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MONDAY, September 26, 2022
Modern trade sentiment plummets in Q2 as lockdowns bite

Modern trade sentiment plummets in Q2 as lockdowns bite

MONDAY, August 09, 2021

The modern trade sentiment index in the second quarter of 2021 plummeted to its lowest point in three years due to the impact of fresh lockdown measures, according to a survey by the University of the Thai Chamber of Commerce (UTCC).

Modern trade covers supermarket and convenience-store chains and contrasts with the traditional trade of smaller individual sellers.

“The index for the second quarter this year is 45.3 – the lowest point for 12 quarters since the centre started surveying modern-trade sentiment in the third quarter of 2018,” said Thanavath Phonvichai, director of the UTCC’s Centre for Business and Economic Forecasting, which conducts the surveys.

Thanavath cited retailers’ concern over the Covid-19 situation and lockdowns in 29 provinces including Bangkok, which he said are costing the economy around 500-800 billion baht per month.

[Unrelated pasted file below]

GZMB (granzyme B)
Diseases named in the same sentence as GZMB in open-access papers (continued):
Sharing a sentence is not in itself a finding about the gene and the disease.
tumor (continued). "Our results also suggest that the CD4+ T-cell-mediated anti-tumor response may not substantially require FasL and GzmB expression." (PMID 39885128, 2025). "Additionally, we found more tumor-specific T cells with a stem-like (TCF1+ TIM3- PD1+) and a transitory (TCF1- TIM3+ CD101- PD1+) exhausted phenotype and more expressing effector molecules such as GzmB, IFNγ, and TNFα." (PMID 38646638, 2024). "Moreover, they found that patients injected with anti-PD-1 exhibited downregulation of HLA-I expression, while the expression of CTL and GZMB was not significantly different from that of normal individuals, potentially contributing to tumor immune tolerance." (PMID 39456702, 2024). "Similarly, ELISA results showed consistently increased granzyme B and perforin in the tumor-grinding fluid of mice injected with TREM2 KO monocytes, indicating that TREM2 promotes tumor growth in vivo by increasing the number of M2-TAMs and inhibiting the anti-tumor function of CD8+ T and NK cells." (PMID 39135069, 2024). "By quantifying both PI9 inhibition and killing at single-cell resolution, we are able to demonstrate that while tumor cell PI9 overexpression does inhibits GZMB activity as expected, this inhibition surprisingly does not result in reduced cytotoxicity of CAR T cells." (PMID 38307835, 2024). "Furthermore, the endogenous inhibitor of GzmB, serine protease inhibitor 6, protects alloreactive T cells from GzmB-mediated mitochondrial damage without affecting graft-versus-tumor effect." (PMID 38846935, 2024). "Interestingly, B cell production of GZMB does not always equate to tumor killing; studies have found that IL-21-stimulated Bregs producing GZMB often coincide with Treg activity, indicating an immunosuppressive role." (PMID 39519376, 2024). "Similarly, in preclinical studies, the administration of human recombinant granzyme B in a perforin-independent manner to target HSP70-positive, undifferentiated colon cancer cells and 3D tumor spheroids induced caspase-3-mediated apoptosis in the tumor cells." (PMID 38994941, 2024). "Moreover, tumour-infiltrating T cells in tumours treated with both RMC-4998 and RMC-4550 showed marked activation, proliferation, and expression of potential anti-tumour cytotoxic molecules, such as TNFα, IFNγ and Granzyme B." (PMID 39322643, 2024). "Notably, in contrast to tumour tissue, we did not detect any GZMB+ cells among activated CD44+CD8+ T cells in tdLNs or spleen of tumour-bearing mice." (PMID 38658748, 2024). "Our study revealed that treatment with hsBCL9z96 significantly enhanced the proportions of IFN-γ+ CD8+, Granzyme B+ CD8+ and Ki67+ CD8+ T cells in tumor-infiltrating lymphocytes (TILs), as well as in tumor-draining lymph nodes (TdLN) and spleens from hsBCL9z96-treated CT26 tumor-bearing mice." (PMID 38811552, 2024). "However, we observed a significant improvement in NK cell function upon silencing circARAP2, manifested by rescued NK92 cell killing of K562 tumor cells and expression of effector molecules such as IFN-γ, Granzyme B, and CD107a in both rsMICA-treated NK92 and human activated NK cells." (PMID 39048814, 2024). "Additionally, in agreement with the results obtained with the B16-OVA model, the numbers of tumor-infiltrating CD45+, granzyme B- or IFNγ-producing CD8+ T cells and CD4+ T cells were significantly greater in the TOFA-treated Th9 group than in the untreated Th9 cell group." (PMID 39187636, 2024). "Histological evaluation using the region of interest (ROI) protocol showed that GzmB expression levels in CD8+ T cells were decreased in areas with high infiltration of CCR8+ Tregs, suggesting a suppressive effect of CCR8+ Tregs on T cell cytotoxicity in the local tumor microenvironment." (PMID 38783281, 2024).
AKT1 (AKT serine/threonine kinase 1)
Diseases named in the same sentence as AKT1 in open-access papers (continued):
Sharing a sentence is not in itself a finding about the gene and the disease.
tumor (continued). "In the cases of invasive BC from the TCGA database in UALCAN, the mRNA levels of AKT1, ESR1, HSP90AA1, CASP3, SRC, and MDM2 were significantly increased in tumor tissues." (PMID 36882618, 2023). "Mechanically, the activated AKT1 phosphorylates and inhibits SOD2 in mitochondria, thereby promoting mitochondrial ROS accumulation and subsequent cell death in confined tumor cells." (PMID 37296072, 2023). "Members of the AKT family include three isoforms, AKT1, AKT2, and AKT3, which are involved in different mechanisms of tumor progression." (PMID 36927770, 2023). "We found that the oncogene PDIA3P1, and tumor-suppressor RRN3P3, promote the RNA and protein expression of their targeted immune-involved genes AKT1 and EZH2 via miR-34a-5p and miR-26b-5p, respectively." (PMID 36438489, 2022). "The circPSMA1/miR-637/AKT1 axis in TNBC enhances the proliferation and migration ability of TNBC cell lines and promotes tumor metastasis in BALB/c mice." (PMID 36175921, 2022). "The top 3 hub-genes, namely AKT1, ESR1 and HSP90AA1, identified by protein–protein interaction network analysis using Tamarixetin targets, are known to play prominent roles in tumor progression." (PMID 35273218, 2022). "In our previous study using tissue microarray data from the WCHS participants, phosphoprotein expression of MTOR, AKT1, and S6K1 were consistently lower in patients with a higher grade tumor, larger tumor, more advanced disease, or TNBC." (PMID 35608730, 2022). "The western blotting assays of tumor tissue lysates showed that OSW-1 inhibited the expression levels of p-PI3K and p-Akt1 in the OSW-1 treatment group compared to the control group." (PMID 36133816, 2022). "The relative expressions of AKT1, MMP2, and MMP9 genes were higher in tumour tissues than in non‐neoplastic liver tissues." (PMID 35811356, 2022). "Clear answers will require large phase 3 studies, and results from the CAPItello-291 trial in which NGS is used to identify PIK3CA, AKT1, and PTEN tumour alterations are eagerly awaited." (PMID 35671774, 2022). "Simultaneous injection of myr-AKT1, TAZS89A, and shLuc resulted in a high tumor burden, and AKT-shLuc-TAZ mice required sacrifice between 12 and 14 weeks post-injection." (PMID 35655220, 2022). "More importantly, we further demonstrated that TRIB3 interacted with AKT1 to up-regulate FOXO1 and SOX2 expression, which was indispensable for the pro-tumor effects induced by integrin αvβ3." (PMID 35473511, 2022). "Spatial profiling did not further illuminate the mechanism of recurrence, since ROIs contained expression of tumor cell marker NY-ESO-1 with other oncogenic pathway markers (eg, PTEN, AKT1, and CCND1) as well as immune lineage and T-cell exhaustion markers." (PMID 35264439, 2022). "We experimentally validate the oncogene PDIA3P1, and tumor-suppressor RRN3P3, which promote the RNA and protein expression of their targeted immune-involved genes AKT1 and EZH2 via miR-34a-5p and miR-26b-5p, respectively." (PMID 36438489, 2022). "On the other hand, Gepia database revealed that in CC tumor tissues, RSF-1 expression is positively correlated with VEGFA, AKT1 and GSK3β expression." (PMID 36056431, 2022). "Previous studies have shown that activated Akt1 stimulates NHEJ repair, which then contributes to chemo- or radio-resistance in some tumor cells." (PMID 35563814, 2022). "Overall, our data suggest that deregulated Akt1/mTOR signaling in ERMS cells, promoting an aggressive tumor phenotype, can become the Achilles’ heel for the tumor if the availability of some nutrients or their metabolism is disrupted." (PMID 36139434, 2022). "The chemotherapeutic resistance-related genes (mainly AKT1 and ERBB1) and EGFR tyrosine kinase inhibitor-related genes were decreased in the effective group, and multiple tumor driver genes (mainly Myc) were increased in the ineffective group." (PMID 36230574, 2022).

The provinces under lockdown account for about 70-80 per cent of the country’s GDP, the centre said.

“Seventy per cent of the country’s modern trade, 75 per cent of the country’s logistics and 90 per cent of the country’s manufacturing are located in the lockdown areas,” he said.

“Cluster cases among workers in many supply-chain industries and inefficient handling of the Covid-19 situation by the authorities have further damaged businesses’ confidence,” Thanavath added.

However, the centre forecast that if the government can control the outbreak before the end of the third quarter, the economy will start to recover in the fourth quarter.

Chalida Chansiriphong, director of retail and service group at the Federation of Thai Industries, said the lockdown in 29 provinces has caused food sales via the modern trade channel to fall from 70 per cent to 10-20 per cent of all food sales. “Channels that suffered the biggest loss in sales are convenience stores that used to open 24/7, while many factories producing fresh foods have cut capacity to 30 per cent due to low demand and restricted transport,” she said.

These factories are expected to resume full production capacity by October, she added.